He did tell the Daily Mail, who crowned their story with the headline, The terrifying moment a massive two-metre great white shark is filmed devouring a tuna just 20 metres from swimmers at Bondi Beach,

“It came up from the bottom, as you can see from the footage, and has hit what I think is a tuna. On a couple of occasions now over the last year we have potentially saved a couple of lives and that’s all I want out of all this.”

It’s the sorta clip that should send shivers up spines etc but, dunno, I feel reassured. I surf the joint every day and always make it home in time to put on the coffee pot.

The Great White is the cherub of the sea?

Or the ocean’s poodle?

And does two-metres (eight feet-ish) really qualify as “massive”?

Laird Hamilton: “Oh I’m here again, hope I make it out of this one!”

Come be won over by folksy, Hawaiian-tinged charm!

There are three things that define getting older. Liking whiskey, liking horseradish and liking witty talk radio news and culture-based gameshows, the best of which is Wait, Wait… Don’t Tell Me on NPR. The show features a wonderful host, Peter Sagal, who may just be the wittiest/funniest man alive, kicking around the week’s topics with a panel of comedians/personalities in a sort of fake gameshow format.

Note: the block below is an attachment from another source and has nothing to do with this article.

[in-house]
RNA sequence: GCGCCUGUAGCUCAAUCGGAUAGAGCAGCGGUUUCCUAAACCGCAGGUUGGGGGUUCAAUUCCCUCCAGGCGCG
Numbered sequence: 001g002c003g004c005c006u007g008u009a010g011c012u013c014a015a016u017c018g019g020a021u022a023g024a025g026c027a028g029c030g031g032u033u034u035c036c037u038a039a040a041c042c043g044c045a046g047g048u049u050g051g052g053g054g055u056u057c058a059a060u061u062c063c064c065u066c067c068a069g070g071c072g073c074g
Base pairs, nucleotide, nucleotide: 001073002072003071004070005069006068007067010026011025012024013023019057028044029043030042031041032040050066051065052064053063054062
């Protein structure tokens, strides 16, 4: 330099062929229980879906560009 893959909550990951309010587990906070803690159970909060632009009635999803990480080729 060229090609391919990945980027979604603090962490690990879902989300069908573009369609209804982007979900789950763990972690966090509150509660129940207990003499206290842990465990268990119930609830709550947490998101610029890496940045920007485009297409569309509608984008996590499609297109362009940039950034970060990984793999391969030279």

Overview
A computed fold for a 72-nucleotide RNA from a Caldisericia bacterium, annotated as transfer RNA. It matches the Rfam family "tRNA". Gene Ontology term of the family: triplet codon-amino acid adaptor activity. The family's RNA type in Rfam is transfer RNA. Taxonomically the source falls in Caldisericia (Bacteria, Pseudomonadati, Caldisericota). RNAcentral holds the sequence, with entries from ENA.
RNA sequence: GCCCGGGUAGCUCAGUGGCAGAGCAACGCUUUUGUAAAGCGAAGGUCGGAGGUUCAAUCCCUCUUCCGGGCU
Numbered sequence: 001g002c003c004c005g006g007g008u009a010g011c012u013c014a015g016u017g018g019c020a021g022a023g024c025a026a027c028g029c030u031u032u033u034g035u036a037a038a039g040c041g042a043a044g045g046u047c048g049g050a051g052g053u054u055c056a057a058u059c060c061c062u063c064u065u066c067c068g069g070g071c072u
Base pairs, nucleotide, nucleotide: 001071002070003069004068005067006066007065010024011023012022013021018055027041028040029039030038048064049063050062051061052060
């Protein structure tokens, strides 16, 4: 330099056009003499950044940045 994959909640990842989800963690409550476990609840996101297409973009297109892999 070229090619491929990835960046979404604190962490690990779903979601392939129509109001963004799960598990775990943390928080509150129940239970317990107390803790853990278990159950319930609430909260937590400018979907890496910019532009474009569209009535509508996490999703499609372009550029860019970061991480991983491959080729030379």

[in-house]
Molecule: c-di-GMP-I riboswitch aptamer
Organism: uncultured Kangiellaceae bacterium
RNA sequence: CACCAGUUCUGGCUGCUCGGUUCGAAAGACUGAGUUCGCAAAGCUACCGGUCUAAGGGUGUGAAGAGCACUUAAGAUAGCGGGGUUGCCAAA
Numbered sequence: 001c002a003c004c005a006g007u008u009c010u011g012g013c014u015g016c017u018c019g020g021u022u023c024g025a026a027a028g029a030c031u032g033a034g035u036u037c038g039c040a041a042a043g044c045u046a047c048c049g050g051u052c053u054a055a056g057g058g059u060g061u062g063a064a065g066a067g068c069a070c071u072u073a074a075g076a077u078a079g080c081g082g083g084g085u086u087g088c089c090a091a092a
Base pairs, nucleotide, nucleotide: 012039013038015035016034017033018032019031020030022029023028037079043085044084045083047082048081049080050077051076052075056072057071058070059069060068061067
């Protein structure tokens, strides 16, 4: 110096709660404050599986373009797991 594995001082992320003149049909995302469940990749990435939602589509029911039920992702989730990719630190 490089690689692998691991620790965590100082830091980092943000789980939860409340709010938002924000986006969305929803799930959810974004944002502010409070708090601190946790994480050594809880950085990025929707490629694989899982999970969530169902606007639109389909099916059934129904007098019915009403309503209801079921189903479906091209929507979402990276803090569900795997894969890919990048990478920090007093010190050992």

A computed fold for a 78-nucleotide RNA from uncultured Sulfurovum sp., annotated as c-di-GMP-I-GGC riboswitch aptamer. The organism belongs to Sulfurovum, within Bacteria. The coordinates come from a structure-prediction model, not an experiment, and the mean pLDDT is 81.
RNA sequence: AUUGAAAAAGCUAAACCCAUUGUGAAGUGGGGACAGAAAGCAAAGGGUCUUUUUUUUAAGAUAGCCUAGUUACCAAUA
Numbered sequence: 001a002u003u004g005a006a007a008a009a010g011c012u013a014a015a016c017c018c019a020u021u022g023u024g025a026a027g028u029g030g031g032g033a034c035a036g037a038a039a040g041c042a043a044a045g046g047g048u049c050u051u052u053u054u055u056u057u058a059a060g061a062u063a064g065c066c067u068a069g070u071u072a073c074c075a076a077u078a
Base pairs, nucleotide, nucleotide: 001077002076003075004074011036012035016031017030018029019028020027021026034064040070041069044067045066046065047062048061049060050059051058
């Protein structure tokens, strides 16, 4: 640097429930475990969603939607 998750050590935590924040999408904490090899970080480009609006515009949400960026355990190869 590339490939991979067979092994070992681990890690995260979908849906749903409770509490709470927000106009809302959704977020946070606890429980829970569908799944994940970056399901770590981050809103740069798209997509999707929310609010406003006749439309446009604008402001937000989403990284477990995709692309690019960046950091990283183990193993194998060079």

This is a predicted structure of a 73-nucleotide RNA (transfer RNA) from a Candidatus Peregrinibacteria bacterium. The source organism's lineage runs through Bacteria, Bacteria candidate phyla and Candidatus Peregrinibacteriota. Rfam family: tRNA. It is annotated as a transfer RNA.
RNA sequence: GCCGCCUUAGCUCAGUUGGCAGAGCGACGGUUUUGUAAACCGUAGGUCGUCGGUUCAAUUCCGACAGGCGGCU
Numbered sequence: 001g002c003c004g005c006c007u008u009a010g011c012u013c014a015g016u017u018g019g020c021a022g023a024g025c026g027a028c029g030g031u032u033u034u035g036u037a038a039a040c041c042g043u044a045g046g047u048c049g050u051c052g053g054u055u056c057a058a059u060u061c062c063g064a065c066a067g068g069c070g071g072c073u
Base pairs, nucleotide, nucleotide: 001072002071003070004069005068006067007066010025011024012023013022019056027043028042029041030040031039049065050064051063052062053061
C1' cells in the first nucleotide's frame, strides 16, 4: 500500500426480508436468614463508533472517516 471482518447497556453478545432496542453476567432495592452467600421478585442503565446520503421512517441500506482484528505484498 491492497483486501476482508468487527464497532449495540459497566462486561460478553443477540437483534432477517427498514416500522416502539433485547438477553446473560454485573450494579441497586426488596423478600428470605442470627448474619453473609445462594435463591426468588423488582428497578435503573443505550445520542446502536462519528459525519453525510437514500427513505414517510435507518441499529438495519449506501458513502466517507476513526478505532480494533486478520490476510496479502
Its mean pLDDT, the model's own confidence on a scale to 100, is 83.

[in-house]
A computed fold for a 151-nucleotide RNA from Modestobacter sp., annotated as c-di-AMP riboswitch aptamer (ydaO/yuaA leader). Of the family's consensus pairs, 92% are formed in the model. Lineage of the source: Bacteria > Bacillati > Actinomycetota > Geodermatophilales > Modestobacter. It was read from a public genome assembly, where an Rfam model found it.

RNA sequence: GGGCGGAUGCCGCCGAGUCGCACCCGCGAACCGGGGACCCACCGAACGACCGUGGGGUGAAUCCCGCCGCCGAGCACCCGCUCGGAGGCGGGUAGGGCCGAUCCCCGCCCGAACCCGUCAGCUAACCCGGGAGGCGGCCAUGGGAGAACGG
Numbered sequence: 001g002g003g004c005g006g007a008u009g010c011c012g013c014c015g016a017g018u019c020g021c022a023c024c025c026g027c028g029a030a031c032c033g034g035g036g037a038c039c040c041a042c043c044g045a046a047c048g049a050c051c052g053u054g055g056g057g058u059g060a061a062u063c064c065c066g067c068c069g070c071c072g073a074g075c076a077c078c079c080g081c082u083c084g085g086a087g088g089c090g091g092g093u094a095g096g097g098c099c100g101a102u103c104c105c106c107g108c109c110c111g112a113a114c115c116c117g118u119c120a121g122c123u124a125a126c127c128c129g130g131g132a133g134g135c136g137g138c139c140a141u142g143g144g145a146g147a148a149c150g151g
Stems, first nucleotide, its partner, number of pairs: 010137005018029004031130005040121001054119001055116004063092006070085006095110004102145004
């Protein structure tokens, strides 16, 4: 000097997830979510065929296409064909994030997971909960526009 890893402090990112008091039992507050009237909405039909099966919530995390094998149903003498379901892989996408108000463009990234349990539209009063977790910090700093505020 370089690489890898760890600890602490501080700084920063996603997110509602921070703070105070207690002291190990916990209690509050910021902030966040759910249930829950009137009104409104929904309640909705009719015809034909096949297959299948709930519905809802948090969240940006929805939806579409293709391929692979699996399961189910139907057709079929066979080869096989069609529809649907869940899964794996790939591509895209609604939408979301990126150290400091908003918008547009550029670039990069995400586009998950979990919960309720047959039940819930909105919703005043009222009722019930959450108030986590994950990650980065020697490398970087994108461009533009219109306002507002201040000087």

Very entertaining.

And this past weekend, professional innovator Laird Hamilton sat in to answer quiz questions about bad moments in television history.

Before the game, though, Peter Sagal interviewed Laird, first asking, “Is it true that you are the most famous surfer in the world never to enter a surf contest?”

Laird responded, “I surfed in a couple when I was a kid when a t-shirt was the prize but I stopped doing it as soon as there was prize money. That kind of changed the equation for me.”